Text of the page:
Analysis: What the House Democrats’ draft bill to modernize apprenticeship means for workers and businesses

By Katie Spiker, March 04, 2020

On March 3rd, Chair of the House Education and Labor Committee’s Subcommittee on Higher Education and Workforce Investment, Representative Susan Davis (D-CA) released a discussion draft of a bill to reauthorize the National Apprenticeship Act (NAA), which would authorize significant new funding to expand apprenticeship, pre-apprenticeship, and youth apprenticeship in the United States. The NAA has never been substantively updated, since being enacted more than eighty years ago. The U.S. also has drastically lower rates of apprenticeship utilization compared to international peers, although there has been important progress towards expanding apprenticeship in recent years.

Congress has also steadily increased appropriations for apprenticeship over the past five years – evidence of bipartisan interest in the workforce strategy. This discussion draft is an important first step towards both modernizing apprenticeship and providing Congress the opportunity to put scaffolding around how the Department of Labor spends the increasing appropriations.

Even though the discussion draft isn’t bipartisan, it represents discussions between Education and Labor committee Democrats and Republicans. It also includes elements of several bipartisan bills, including those with strong support from National Skills Coalition.

The bill, for example, supports local partnerships between businesses, education and training providers, human service organizations, and labor and labor management partnerships, consistent with the bipartisan PARTNERS Act, introduced by Representatives Bonamici (D-OR), Ferguson (R-GA), Davis (D-CA) and Guthrie (R-KY). These partnerships are critical to expanding apprenticeship and bringing together entities with the knowledge, experience and ability to best serve workers and businesses, and leverage new and existing public investments in apprenticeship. Recent national polling shows that 92 percent of voters and 77 percent of businesses support bringing together industry and local practitioners to train local residents for in-demand jobs.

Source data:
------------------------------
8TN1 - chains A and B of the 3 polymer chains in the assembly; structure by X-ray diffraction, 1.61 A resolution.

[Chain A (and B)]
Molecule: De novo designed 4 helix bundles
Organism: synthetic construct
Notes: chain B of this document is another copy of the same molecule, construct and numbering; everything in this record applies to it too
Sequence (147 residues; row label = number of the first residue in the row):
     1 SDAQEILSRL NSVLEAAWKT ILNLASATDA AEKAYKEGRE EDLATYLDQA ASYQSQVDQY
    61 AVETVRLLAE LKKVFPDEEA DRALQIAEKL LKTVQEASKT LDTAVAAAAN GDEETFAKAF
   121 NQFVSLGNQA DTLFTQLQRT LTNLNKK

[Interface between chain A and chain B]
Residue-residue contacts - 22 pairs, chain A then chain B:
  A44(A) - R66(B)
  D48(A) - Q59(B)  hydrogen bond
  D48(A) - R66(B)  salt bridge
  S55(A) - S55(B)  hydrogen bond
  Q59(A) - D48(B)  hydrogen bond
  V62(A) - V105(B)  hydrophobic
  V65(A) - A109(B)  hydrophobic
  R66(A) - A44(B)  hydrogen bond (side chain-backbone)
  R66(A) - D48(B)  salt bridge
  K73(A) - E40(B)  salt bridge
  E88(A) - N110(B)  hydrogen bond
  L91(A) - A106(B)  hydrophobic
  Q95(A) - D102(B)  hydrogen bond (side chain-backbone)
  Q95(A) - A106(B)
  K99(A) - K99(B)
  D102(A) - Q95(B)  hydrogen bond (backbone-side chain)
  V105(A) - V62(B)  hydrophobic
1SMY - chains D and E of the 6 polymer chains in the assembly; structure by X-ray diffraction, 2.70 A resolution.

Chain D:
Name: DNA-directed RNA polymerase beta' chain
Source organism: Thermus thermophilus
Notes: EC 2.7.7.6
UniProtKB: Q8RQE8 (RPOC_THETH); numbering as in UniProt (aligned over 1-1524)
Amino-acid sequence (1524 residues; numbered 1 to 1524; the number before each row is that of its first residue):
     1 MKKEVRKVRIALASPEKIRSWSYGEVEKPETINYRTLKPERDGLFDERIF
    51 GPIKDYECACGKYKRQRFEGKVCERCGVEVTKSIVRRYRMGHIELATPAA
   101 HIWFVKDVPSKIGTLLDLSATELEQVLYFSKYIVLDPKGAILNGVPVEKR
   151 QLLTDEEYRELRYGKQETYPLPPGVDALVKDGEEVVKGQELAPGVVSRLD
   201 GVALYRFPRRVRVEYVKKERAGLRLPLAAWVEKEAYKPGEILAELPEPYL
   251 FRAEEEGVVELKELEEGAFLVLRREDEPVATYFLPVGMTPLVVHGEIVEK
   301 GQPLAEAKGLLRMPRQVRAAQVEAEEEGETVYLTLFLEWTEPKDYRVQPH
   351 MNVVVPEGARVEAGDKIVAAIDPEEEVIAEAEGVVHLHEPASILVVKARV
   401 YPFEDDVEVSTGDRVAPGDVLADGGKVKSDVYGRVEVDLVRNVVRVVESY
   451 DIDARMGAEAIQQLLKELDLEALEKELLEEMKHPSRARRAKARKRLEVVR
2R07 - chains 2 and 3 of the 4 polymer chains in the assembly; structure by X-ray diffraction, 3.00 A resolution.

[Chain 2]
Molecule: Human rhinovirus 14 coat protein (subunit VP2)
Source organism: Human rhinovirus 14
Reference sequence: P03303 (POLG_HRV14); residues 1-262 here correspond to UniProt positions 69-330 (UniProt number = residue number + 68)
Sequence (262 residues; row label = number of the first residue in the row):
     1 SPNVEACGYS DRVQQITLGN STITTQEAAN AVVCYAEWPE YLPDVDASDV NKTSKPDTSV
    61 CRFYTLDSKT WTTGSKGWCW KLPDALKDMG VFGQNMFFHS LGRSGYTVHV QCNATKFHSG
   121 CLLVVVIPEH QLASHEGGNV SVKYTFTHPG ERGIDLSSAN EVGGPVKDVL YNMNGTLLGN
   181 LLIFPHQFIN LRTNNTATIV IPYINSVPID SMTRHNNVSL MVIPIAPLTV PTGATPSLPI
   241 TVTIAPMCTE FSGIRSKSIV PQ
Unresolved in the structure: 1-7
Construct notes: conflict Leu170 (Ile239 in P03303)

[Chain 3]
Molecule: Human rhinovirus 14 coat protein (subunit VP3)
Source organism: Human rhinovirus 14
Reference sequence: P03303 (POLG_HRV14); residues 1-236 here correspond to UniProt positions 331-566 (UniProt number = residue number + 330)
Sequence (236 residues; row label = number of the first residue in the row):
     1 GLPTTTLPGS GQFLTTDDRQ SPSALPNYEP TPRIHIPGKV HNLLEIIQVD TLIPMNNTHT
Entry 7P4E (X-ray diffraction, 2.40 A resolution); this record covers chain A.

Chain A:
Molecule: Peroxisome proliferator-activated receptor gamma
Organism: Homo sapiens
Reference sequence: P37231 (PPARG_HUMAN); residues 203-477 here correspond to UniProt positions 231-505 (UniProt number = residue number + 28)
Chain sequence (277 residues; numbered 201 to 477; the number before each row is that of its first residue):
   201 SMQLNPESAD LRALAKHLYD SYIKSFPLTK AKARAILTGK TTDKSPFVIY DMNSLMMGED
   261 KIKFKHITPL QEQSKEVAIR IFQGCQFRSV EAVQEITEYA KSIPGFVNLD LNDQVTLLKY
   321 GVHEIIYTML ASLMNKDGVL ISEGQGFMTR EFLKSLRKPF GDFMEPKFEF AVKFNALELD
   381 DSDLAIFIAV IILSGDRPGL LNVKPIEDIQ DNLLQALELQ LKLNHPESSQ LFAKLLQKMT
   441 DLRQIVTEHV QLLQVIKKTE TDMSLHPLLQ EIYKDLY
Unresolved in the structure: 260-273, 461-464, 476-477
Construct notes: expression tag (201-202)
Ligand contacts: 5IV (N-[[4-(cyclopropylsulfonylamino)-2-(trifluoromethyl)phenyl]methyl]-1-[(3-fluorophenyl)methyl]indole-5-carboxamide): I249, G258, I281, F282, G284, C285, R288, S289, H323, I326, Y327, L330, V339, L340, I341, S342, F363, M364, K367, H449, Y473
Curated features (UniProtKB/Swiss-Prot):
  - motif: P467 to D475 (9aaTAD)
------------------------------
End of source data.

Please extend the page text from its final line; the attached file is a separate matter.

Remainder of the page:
The bill also prioritizes access to pre-apprenticeship, support services, and post-employment supports consistent with the bipartisan BUILDS Act, introduced by Representatives Mitchell (R-MI), Bonamici (D-OR), Thompson (R-PA) and Langevin (D-RI). More than 80 percent of voters support increasing government funding for support services to help people finish skills training programs and 64 percent of businesses say this will help their businesses.

Finally, the bill is consistent with many of the priorities set forward by the Apprentices Forward Collaborative – a network of national organizations, including NSC, committed to expanding apprenticeship – in our Definition and Principles for Expanding Quality Apprenticeship in the U.S. These principles were developed in partnership with fourteen other national organizations.

Bill details

As currently drafted, the NAA provides significant deference to the Secretary of Labor to promulgate rules necessary to support the expansion of apprenticeship programs. The current National Apprenticeship Act is about a six-paragraph instruction for the Secretary of Labor to promote and further standards of apprenticeship. Given this brevity, most of the governance of apprenticeship comes through state apprenticeship agencies (found in half of the states) and the Department of Labor’s regulatory language.

The discussion draft would codify both existing regulations and practical components of how apprenticeship has evolved over the past eighty years. It would also authorize funding to support the administration and expansion of apprenticeship – up to $400 million in Fiscal Year 2021 and $800 million by FY2025 for grants and contracts to partnerships between workforce and education stakeholders.

Program administration